Writing as Thinking: Rothko Bridge Redux

Something that I’ve told students for a long time is that you never know what you really think until you write it down. After writing two posts about the Rothko Bridge proposal and considering the ideas of others who have discussed the concept, I think I’m getting a better focus for myself as to the sides of the argument and what causes the position that I’ve instinctively taken.

Many years ago I was an art critic. A good friend and once editor told me that the fundamental question for criticism is: What causes this? It is important not to be satisfied with the initial like/don’t like reaction, but to think further to try to figure out what it is in the work that causes your feelings.

As I look back at my posts, I can see myself trying to put my finger on what has caused me to feel that something was really wrong with the Rothko Bridge idea, and with this post I hope I can pin that down.

I think this is the crux of the matter:

Those who promote the concept see it as finally recognizing someone who is somehow a hometown boy— “Portland has a hard time acknowledging highly ambitious people,” says Jeff Jahn (BTW, I have no idea what he is talking about here). We could note that Rothko hasn’t been sufficiently acknowledged by Portland since he and some of his students had a show at the Portland Art Museum in 1933. Naming the new bridge after Rothko would somehow make up for this slighting.

I see the bridge naming as too big, too irrelevant, and too late.

The Portland Art Museum has not managed to acquire a major Rothko painting in the 43 years since Rothko’s death. There was a time in the last four decades when a major Rothko could be had for less than 30 million dollars. Probably not now. The opportunity for meaningful recognition in the “art” sense has passed. (Note invitation to MAJOR DONOR.)

And Portland State University could have named something for Rothko as he attended Shattuck School and Lincoln High School buildings now part of the PSU campus. But they didn’t.

The Park Blocks near these buildings could have been renamed “The Rothko Blocks,” but they haven’t been.

So, Portland has dissed Rothko by 80 years of indifference.

But now we want to USE HIS NAME. That’s how I see it. If we pretentiously use the name of Mark Rothko for this bridge that has no significant relationship to him it will be to aggrandize Portland through the Rothko brand.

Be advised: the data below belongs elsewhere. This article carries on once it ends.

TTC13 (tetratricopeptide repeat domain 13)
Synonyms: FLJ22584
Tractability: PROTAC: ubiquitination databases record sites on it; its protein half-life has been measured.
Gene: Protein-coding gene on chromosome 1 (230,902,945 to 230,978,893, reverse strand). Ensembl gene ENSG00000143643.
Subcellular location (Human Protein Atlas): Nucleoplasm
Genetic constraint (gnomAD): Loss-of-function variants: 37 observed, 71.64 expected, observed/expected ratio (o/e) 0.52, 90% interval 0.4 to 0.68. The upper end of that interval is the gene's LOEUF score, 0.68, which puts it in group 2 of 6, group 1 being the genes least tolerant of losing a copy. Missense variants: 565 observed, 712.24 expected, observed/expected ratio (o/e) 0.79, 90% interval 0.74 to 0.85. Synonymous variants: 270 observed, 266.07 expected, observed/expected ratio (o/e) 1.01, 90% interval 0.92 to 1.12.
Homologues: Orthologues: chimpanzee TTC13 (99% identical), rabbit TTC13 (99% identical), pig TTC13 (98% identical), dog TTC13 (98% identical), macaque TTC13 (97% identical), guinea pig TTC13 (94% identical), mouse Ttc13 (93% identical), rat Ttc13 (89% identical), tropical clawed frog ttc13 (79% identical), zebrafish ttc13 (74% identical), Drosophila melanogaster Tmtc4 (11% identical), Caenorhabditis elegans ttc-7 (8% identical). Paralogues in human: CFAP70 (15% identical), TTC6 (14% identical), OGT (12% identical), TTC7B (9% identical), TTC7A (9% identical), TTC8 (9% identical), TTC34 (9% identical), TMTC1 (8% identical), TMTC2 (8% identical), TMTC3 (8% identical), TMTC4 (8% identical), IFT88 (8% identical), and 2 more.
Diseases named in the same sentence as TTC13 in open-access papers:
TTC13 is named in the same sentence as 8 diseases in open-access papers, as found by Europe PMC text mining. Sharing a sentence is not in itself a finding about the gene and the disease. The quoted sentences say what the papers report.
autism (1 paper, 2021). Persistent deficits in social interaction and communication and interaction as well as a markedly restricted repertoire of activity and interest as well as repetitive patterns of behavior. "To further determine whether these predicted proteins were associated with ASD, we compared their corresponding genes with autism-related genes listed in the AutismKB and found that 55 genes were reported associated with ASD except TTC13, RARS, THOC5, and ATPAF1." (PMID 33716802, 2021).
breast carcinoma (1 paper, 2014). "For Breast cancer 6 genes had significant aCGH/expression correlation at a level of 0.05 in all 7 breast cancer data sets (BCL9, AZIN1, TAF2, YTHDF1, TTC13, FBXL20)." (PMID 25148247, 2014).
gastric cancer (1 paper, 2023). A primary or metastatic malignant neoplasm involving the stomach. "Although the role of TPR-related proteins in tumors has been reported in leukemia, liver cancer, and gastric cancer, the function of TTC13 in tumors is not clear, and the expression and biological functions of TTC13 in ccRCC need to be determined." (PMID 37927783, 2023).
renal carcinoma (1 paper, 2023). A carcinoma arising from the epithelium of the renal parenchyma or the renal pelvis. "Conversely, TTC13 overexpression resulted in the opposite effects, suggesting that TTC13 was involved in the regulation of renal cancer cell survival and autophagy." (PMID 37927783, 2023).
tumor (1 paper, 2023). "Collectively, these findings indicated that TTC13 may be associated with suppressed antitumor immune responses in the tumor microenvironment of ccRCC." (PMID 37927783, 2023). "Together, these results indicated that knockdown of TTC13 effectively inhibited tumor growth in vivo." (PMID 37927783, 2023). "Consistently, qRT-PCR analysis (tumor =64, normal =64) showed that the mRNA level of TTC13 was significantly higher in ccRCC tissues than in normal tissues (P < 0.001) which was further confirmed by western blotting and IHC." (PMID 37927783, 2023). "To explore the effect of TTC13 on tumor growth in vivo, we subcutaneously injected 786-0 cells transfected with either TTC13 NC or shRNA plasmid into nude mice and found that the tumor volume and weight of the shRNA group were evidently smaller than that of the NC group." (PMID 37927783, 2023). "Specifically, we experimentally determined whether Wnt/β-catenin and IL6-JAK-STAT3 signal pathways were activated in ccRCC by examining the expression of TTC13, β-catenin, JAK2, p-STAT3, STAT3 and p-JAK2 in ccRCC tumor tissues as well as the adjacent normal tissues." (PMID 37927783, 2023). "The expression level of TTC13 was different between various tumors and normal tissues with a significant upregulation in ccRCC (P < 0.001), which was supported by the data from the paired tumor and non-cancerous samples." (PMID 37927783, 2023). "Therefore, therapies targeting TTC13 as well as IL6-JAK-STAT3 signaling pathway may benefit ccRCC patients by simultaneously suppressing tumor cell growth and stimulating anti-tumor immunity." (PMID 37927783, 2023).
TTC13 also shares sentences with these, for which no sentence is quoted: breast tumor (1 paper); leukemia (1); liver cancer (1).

So the supporters see the idea as a sign of respect—and I see it as an ostentatious lack of respect. I agree that we will disagree.


Barry Johnson has posted Naming the new Willamette River bridge after Mark Rothko isn’t such a good idea on Oregon Arts Watch (www.orartswatch.org/news-notes-passes-on-the-rothko-bridge/). An important point that Barry makes is that the bridge isn’t much in a forward-looking design sense, so why saddle the Rothko name with it?


A late thought that I had was about the dispersal of Rothko’s work after his death. So I came across an article from the New York Times: ROTHKO FOUNDATION GIVES 1,000 WORKS TO 19 ART MUSEUMS by Michael Brenson, May 4, 1984. The main facts:

The National Gallery of Art in Washington [received]… 285 paintings and works on paper, as well as 500 to 600 sketches, drawings and other study materials…

The Metropolitan Museum of Art, the Museum of Modern Art, the Solomon R. Guggenheim Museum and the Whitney Museum of American Art [were given] between one and five paintings…

The other institutions that [were] given between 1 and 15 works are The Albright-Knox Art Gallery in Buffalo; the Los Angeles County Museum of Art; the Museum of Contemporary Art in Los Angeles; the San Francisco Museum of Modern Art; the Walker Art Center in Minneapolis; the Art Institute of Chicago; the High Museum of Art in Atlanta; the Fogg Art Museum in Cambridge, Mass.; the Yale Art Gallery; the Tate Gallery in London; the Stedelijk Museum in Amsterdam; the Louisianna Museum in Denmark; the Israel Museum in Jerusalem, and the Tel Aviv Museum. (www.nytimes.com/1984/05/04/arts/rothko-foundation-gives-1000-works-to-19-art-museums.html)

What’s missing in this list? Yup. The Portland Art Museum. The Rothko Foundation gave 300+ paintings to art museums, but didn’t think enough of his “home town” to place any significant works here.